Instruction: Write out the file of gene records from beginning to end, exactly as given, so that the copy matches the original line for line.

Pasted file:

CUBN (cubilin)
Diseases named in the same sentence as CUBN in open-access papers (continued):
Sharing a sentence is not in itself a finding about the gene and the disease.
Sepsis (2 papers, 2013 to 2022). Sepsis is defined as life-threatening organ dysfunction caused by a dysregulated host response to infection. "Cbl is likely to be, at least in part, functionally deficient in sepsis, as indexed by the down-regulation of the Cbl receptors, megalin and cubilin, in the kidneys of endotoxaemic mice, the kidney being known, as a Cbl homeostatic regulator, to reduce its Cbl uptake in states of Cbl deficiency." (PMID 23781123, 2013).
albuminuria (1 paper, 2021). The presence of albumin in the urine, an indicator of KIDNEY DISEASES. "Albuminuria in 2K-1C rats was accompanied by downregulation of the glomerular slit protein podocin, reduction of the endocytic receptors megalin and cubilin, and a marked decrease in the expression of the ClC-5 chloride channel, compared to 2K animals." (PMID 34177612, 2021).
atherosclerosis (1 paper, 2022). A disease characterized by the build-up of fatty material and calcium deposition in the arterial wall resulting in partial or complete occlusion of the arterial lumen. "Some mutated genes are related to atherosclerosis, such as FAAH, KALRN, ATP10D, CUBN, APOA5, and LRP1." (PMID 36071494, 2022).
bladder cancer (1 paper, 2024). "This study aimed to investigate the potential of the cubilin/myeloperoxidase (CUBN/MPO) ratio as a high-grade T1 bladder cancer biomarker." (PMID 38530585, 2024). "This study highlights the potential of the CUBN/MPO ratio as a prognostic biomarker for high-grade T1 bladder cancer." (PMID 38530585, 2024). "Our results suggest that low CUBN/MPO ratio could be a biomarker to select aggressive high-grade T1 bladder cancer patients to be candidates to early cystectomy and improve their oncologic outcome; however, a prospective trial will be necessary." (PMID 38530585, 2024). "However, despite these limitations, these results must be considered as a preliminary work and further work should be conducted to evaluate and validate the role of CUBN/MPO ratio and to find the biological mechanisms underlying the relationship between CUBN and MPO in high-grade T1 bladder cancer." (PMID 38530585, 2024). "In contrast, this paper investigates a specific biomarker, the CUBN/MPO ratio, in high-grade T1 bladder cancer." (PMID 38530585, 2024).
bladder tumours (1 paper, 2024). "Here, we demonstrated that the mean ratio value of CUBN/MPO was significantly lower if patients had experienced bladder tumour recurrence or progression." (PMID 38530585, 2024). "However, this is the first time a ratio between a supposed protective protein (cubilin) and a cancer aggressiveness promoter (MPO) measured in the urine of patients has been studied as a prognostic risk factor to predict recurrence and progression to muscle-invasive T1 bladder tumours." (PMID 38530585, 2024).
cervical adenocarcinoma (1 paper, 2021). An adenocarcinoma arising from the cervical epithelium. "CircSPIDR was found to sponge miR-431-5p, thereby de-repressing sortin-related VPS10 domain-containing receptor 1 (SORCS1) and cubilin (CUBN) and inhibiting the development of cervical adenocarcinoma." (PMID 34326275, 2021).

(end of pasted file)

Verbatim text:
CUBN (cubilin)
Diseases named in the same sentence as CUBN in open-access papers (continued):
Sharing a sentence is not in itself a finding about the gene and the disease.
Sepsis (2 papers, 2013 to 2022). Sepsis is defined as life-threatening organ dysfunction caused by a dysregulated host response to infection. "Cbl is likely to be, at least in part, functionally deficient in sepsis, as indexed by the down-regulation of the Cbl receptors, megalin and cubilin, in the kidneys of endotoxaemic mice, the kidney being known, as a Cbl homeostatic regulator, to reduce its Cbl uptake in states of Cbl deficiency." (PMID 23781123, 2013).
albuminuria (1 paper, 2021). The presence of albumin in the urine, an indicator of KIDNEY DISEASES. "Albuminuria in 2K-1C rats was accompanied by downregulation of the glomerular slit protein podocin, reduction of the endocytic receptors megalin and cubilin, and a marked decrease in the expression of the ClC-5 chloride channel, compared to 2K animals." (PMID 34177612, 2021).
atherosclerosis (1 paper, 2022). A disease characterized by the build-up of fatty material and calcium deposition in the arterial wall resulting in partial or complete occlusion of the arterial lumen. "Some mutated genes are related to atherosclerosis, such as FAAH, KALRN, ATP10D, CUBN, APOA5, and LRP1." (PMID 36071494, 2022).
bladder cancer (1 paper, 2024). "This study aimed to investigate the potential of the cubilin/myeloperoxidase (CUBN/MPO) ratio as a high-grade T1 bladder cancer biomarker." (PMID 38530585, 2024). "This study highlights the potential of the CUBN/MPO ratio as a prognostic biomarker for high-grade T1 bladder cancer." (PMID 38530585, 2024). "Our results suggest that low CUBN/MPO ratio could be a biomarker to select aggressive high-grade T1 bladder cancer patients to be candidates to early cystectomy and improve their oncologic outcome; however, a prospective trial will be necessary." (PMID 38530585, 2024). "However, despite these limitations, these results must be considered as a preliminary work and further work should be conducted to evaluate and validate the role of CUBN/MPO ratio and to find the biological mechanisms underlying the relationship between CUBN and MPO in high-grade T1 bladder cancer." (PMID 38530585, 2024). "In contrast, this paper investigates a specific biomarker, the CUBN/MPO ratio, in high-grade T1 bladder cancer." (PMID 38530585, 2024).
bladder tumours (1 paper, 2024). "Here, we demonstrated that the mean ratio value of CUBN/MPO was significantly lower if patients had experienced bladder tumour recurrence or progression." (PMID 38530585, 2024). "However, this is the first time a ratio between a supposed protective protein (cubilin) and a cancer aggressiveness promoter (MPO) measured in the urine of patients has been studied as a prognostic risk factor to predict recurrence and progression to muscle-invasive T1 bladder tumours." (PMID 38530585, 2024).
cervical adenocarcinoma (1 paper, 2021). An adenocarcinoma arising from the cervical epithelium. "CircSPIDR was found to sponge miR-431-5p, thereby de-repressing sortin-related VPS10 domain-containing receptor 1 (SORCS1) and cubilin (CUBN) and inhibiting the development of cervical adenocarcinoma." (PMID 34326275, 2021).